One currrent challenge is the continuing inventory and checking all of our records while keeping up with the multitude of projects that are underway in the garden. Each newly renovated garden must be inventoried, mapped, and have all new tags and signs manufactured.
Plant records are now accessible from the Plant Collections Office, Library, and Nursery. In the not so distant future, a good part of our plant records will be available online through a collaborative effort with the Chicago Botanic Garden's Plant Collections Project.
Other responsibilities of the department include the manufacture of plant identification signs and the smaller interpretive signs you see in the garden. Initially each sign was individually engraved by staff or volunteers on an aging rotary engraver. We now have a laser engraver, which will allows for engraving on much more durable metal signs of larger size (up to 12 by 24 inches), as well as the addition of images and maps to labels, if desired.
Bed maps help to locate and track plants in the garden.
Other tasks in day-to-day collections management include performing background research on species appropriate for use in the various geographic and theme gardens. Choosing the right species for our educational focus and climate, and finding sources of rare and unusual species which is a challenging and rewarding aspect of work that we share with the Nursery department at San Francisco Botanical Garden. We often find plants that do not have any recorded growing trials in our climate, and it is always a gamble to see if the species thrives in our summer fog or winter dampness. The Department, with the aid of City Gardeners and dedicated volunteers, have in the past, surveyed the gardens, collecting ripe seed from noteworthy species. These seeds were compiled into lists called the Index Seminum once a year. These seeds are exchanged with botanical gardens and researchers worldwide. Exotic plants from our collections have been sent to all corners of the world including Siberia, Australia, Europe, Africa, and South America. Although, we currently don't have the staffing to collect seeds and distribute our Index Seminum, it is a project we hope to begin working on again in the coming years.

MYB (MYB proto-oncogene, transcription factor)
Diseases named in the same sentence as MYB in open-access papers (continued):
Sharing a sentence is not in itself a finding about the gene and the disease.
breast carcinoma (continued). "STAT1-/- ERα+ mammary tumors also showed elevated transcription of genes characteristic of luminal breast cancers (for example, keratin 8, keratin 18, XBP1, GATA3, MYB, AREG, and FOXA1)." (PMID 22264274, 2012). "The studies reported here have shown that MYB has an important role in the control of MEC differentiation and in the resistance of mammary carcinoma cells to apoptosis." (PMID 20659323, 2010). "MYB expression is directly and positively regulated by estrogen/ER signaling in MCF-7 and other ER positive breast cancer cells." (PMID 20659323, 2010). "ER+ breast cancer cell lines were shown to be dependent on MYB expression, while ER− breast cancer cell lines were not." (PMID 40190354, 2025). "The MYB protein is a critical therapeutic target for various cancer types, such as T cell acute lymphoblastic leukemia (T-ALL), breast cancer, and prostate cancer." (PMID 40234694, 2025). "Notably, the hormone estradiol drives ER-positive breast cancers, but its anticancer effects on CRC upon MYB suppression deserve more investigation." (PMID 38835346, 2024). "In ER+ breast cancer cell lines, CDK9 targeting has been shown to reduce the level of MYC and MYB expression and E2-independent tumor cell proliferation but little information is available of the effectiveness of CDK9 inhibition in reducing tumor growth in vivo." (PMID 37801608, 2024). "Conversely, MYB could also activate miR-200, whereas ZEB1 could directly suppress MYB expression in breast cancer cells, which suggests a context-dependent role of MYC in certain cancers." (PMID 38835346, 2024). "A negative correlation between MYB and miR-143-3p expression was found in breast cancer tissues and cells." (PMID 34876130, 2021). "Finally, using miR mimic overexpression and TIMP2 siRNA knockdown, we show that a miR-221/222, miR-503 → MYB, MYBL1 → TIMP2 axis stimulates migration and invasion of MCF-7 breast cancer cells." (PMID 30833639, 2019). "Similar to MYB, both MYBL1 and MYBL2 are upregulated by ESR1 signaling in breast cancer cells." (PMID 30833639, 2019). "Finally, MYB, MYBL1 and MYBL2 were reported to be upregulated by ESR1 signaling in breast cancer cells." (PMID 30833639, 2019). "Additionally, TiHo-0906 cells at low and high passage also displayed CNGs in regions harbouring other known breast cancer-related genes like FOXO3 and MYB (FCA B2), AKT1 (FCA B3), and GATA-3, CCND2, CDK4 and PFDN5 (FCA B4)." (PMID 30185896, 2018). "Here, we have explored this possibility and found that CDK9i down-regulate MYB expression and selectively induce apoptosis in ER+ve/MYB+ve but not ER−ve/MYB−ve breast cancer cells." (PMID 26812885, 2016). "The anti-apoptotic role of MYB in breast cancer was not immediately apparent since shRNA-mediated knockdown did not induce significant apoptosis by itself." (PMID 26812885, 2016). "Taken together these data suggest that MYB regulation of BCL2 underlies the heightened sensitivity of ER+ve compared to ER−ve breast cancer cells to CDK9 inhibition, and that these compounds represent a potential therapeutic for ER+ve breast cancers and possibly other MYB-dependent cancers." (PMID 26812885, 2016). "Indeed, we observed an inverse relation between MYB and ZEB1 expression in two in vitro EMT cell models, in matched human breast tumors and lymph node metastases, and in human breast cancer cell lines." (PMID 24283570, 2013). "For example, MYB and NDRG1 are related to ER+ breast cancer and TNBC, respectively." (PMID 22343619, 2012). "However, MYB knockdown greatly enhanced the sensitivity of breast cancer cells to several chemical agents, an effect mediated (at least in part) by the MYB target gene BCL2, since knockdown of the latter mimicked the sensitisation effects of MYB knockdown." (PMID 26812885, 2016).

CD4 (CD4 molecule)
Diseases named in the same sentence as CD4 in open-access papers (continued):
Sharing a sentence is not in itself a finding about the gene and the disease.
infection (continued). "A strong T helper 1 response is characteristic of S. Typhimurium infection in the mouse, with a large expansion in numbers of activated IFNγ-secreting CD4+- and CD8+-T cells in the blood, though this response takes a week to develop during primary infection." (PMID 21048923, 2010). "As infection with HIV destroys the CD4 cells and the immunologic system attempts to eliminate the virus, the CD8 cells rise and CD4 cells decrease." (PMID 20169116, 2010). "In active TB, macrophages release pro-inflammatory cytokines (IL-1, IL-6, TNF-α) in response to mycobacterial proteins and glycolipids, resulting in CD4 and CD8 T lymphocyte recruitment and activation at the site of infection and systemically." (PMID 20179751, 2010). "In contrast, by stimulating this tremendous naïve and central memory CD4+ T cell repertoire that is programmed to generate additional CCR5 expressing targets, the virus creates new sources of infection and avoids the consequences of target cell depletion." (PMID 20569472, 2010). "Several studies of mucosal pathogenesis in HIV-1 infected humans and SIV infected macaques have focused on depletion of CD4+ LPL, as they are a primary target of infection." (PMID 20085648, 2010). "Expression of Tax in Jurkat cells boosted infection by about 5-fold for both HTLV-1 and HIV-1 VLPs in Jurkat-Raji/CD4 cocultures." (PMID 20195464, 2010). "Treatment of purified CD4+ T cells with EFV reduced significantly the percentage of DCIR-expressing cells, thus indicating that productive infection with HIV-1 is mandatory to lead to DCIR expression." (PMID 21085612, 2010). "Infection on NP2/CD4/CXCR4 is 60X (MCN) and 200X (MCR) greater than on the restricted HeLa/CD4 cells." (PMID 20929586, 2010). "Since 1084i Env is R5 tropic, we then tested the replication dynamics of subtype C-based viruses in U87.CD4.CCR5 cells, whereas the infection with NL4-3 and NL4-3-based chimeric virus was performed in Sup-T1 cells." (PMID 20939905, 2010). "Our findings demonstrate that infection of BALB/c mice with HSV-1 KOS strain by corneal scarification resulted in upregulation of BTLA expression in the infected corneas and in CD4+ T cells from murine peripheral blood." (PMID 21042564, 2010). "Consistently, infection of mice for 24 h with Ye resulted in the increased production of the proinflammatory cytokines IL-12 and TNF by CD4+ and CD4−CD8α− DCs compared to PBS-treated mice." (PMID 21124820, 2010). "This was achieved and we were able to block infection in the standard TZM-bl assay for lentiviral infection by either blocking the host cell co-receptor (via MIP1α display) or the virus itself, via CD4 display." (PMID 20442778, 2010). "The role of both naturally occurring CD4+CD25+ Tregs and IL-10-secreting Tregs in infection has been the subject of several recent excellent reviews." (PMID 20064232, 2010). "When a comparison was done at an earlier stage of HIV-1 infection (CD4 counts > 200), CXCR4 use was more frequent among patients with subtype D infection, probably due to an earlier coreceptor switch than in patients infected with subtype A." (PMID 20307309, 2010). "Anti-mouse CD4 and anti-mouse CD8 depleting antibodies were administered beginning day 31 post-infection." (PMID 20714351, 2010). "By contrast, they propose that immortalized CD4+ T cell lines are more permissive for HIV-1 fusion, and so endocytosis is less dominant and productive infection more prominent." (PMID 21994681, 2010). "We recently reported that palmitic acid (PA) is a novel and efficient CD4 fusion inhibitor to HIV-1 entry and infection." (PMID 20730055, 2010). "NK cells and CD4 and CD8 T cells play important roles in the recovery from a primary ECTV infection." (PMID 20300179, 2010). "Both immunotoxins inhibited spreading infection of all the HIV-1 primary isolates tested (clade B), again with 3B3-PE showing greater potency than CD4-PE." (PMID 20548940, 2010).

The department also oversees the issuing of permits to researchers and educators who visit the gardens seeking samples of rare and unusual plants for scientific and educational study. Permits have included a range of research from DNA studies examining evolutionary relationships of different plants, to the testing new species for active medicinal compounds in the fight against cancer, to specimen collecting for plant identification and illustration.
The Plant Collections Department does many varied tasks, but all of them are a very important part of what it means to be a true Botanical Garden. Feel free to come by our office (located right in back of the Helen Crocker Russell Library office) for a chat to find out more about what a Plant Collections Department really does to help make SFBG a world-class botanical garden.